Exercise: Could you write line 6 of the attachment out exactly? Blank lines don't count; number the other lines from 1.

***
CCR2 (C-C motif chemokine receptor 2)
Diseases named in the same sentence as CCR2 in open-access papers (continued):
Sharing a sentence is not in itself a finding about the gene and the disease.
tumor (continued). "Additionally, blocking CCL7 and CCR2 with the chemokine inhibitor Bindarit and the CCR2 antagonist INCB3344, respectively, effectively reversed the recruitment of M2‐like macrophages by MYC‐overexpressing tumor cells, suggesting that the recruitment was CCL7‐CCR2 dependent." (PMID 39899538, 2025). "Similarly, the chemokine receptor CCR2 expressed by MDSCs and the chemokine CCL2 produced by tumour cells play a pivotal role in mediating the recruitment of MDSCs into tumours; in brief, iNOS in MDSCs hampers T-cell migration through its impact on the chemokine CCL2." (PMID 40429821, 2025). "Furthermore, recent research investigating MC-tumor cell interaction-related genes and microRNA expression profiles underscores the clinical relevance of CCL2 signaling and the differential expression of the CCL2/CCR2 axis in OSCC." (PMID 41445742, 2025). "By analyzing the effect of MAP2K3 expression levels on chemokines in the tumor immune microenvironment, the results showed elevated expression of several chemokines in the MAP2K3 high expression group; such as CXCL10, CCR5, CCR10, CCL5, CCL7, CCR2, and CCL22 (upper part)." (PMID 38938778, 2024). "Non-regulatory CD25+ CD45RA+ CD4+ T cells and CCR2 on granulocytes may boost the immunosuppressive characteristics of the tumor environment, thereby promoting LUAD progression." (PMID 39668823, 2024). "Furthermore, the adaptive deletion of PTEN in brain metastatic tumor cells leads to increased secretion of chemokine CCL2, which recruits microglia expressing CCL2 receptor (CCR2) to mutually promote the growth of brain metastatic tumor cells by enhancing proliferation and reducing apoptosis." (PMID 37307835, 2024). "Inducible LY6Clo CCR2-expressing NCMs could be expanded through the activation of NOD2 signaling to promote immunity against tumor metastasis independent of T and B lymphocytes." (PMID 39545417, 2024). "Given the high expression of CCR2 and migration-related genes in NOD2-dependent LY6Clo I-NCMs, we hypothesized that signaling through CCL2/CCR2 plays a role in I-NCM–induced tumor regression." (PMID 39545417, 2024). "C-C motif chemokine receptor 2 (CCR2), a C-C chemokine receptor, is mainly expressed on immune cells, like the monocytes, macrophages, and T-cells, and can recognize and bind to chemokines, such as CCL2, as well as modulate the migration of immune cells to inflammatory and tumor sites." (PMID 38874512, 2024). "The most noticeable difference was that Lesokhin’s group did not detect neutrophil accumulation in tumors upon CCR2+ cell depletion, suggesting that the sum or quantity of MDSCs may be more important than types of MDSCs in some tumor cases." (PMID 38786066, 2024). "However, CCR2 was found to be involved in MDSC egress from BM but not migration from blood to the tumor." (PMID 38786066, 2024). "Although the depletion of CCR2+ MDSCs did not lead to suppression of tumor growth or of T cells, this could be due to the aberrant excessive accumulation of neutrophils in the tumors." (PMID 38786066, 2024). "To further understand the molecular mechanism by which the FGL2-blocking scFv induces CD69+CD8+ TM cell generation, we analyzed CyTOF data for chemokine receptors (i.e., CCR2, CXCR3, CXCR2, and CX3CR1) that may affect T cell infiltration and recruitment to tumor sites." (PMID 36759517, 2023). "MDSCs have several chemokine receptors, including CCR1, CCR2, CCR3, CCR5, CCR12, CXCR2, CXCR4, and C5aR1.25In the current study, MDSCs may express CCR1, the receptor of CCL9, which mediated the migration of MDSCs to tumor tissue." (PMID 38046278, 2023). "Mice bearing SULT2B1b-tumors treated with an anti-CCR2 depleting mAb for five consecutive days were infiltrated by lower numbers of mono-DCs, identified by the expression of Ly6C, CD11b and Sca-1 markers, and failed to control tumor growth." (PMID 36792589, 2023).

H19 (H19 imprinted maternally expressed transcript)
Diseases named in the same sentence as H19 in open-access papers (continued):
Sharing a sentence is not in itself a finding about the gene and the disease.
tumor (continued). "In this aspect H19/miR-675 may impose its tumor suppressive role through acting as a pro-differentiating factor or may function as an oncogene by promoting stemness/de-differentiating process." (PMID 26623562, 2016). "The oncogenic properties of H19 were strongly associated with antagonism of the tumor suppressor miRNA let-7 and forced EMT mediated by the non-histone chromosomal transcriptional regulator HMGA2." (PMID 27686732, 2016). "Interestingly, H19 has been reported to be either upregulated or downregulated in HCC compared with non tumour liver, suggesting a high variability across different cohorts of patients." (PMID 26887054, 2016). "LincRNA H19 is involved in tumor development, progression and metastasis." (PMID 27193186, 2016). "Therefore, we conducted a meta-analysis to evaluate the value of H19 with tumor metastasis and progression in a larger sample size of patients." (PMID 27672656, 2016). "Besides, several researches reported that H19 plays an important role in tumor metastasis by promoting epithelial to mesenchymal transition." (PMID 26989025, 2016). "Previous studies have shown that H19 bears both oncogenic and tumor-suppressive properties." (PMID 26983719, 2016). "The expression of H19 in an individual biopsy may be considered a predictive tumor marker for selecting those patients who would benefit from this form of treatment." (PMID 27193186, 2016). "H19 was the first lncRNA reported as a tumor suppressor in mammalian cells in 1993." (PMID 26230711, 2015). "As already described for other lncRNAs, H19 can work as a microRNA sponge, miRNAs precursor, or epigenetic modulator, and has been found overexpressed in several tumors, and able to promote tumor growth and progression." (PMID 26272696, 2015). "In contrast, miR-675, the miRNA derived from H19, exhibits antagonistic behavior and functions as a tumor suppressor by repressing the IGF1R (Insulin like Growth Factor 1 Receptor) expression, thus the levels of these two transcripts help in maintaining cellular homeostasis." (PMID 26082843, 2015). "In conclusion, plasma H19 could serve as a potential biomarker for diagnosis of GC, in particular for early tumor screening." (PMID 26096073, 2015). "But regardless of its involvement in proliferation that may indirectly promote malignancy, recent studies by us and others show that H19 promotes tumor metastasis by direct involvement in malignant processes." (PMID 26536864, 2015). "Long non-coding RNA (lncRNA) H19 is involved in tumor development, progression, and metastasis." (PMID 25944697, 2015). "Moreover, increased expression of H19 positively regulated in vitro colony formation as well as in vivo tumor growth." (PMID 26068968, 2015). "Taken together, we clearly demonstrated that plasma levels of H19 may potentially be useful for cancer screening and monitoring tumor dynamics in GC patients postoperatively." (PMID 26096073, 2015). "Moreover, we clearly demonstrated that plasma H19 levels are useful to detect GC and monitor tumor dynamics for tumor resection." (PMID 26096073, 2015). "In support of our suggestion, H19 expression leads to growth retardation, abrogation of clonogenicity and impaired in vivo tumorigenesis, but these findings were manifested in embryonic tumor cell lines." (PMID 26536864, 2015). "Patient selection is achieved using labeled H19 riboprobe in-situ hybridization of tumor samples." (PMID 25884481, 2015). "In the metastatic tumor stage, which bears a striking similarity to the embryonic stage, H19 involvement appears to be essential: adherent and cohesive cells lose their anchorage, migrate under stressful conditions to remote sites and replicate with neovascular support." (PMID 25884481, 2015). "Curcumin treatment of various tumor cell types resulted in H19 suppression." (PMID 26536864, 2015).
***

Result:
Diseases named in the same sentence as H19 in open-access papers (continued):